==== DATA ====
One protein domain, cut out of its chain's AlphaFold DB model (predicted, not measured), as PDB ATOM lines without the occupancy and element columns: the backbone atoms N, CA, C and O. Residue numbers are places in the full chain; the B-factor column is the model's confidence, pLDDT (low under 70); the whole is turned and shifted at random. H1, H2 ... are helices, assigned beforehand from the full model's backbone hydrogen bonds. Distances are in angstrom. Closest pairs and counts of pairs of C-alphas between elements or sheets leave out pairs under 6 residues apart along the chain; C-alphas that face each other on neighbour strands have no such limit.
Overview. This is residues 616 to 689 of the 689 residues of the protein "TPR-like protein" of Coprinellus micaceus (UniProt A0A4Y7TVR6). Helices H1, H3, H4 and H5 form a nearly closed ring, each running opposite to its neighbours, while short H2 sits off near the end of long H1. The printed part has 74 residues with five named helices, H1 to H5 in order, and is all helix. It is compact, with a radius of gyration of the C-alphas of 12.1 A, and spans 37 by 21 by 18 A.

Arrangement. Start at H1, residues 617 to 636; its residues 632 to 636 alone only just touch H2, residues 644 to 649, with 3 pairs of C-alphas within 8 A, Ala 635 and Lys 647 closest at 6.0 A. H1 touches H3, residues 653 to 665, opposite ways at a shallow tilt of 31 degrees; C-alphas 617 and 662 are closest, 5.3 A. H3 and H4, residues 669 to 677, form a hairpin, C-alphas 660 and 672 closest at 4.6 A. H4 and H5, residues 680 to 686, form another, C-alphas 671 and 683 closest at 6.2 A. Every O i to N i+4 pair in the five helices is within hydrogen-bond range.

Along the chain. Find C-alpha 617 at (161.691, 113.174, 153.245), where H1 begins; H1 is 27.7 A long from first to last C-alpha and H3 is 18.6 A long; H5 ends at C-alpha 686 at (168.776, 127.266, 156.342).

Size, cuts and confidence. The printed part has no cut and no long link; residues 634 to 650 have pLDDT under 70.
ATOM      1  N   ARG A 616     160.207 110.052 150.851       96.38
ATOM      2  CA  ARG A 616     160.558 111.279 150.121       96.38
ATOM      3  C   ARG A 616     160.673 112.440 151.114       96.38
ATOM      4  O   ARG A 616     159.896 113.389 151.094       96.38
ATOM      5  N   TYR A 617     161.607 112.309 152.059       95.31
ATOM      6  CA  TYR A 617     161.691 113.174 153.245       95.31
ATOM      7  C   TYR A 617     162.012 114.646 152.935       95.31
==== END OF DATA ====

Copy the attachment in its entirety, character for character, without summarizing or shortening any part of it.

One protein domain, cut out of its chain's AlphaFold DB model (predicted, not measured), as PDB ATOM lines without the occupancy and element columns: the backbone atoms N, CA, C and O. Residue numbers are places in the full chain; the B-factor column is the model's confidence, pLDDT (low under 70); the whole is turned and shifted at random. H1, H2 ... are helices, assigned beforehand from the full model's backbone hydrogen bonds. Distances are in angstrom. Closest pairs and counts of pairs of C-alphas between elements or sheets leave out pairs under 6 residues apart along the chain; C-alphas that face each other on neighbour strands have no such limit.
Overview. This is residues 616 to 689 of the 689 residues of the protein "TPR-like protein" of Coprinellus micaceus (UniProt A0A4Y7TVR6). Helices H1, H3, H4 and H5 form a nearly closed ring, each running opposite to its neighbours, while short H2 sits off near the end of long H1. The printed part has 74 residues with five named helices, H1 to H5 in order, and is all helix. It is compact, with a radius of gyration of the C-alphas of 12.1 A, and spans 37 by 21 by 18 A.

Arrangement. Start at H1, residues 617 to 636; its residues 632 to 636 alone only just touch H2, residues 644 to 649, with 3 pairs of C-alphas within 8 A, Ala 635 and Lys 647 closest at 6.0 A. H1 touches H3, residues 653 to 665, opposite ways at a shallow tilt of 31 degrees; C-alphas 617 and 662 are closest, 5.3 A. H3 and H4, residues 669 to 677, form a hairpin, C-alphas 660 and 672 closest at 4.6 A. H4 and H5, residues 680 to 686, form another, C-alphas 671 and 683 closest at 6.2 A. Every O i to N i+4 pair in the five helices is within hydrogen-bond range.

Along the chain. Find C-alpha 617 at (161.691, 113.174, 153.245), where H1 begins; H1 is 27.7 A long from first to last C-alpha and H3 is 18.6 A long; H5 ends at C-alpha 686 at (168.776, 127.266, 156.342).

Size, cuts and confidence. The printed part has no cut and no long link; residues 634 to 650 have pLDDT under 70.
ATOM      1  N   ARG A 616     160.207 110.052 150.851       96.38
ATOM      2  CA  ARG A 616     160.558 111.279 150.121       96.38
ATOM      3  C   ARG A 616     160.673 112.440 151.114       96.38
ATOM      4  O   ARG A 616     159.896 113.389 151.094       96.38
ATOM      5  N   TYR A 617     161.607 112.309 152.059       95.31
ATOM      6  CA  TYR A 617     161.691 113.174 153.245       95.31
ATOM      7  C   TYR A 617     162.012 114.646 152.935       95.31